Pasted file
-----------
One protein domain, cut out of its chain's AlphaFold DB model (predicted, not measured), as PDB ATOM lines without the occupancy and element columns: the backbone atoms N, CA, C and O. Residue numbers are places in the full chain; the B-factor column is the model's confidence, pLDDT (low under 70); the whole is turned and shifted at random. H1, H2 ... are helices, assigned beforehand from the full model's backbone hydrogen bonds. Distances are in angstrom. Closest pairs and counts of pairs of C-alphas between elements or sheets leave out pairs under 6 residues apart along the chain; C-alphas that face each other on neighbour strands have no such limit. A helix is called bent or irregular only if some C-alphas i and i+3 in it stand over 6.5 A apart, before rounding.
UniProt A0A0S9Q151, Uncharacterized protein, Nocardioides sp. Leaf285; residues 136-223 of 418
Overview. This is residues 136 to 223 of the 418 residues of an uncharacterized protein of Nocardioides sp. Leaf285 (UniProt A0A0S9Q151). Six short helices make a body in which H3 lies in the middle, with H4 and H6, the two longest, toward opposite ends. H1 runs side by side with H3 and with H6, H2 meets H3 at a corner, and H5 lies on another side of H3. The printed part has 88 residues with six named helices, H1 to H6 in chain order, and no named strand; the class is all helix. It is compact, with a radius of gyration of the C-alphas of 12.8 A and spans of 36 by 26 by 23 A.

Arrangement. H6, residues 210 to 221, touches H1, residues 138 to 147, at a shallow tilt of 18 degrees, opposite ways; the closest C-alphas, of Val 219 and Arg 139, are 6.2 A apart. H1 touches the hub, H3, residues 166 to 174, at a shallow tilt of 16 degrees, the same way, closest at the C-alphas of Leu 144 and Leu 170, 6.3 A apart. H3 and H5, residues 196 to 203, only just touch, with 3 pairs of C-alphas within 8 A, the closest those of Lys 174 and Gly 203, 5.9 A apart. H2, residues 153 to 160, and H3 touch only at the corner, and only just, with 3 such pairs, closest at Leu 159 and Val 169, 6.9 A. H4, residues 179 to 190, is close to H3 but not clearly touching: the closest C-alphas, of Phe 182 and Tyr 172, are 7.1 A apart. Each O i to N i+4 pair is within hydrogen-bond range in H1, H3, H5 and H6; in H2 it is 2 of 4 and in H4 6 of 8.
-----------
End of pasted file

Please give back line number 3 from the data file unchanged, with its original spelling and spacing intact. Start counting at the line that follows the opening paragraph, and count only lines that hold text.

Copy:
Arrangement. H6, residues 210 to 221, touches H1, residues 138 to 147, at a shallow tilt of 18 degrees, opposite ways; the closest C-alphas, of Val 219 and Arg 139, are 6.2 A apart. H1 touches the hub, H3, residues 166 to 174, at a shallow tilt of 16 degrees, the same way, closest at the C-alphas of Leu 144 and Leu 170, 6.3 A apart. H3 and H5, residues 196 to 203, only just touch, with 3 pairs of C-alphas within 8 A, the closest those of Lys 174 and Gly 203, 5.9 A apart. H2, residues 153 to 160, and H3 touch only at the corner, and only just, with 3 such pairs, closest at Leu 159 and Val 169, 6.9 A. H4, residues 179 to 190, is close to H3 but not clearly touching: the closest C-alphas, of Phe 182 and Tyr 172, are 7.1 A apart. Each O i to N i+4 pair is within hydrogen-bond range in H1, H3, H5 and H6; in H2 it is 2 of 4 and in H4 6 of 8.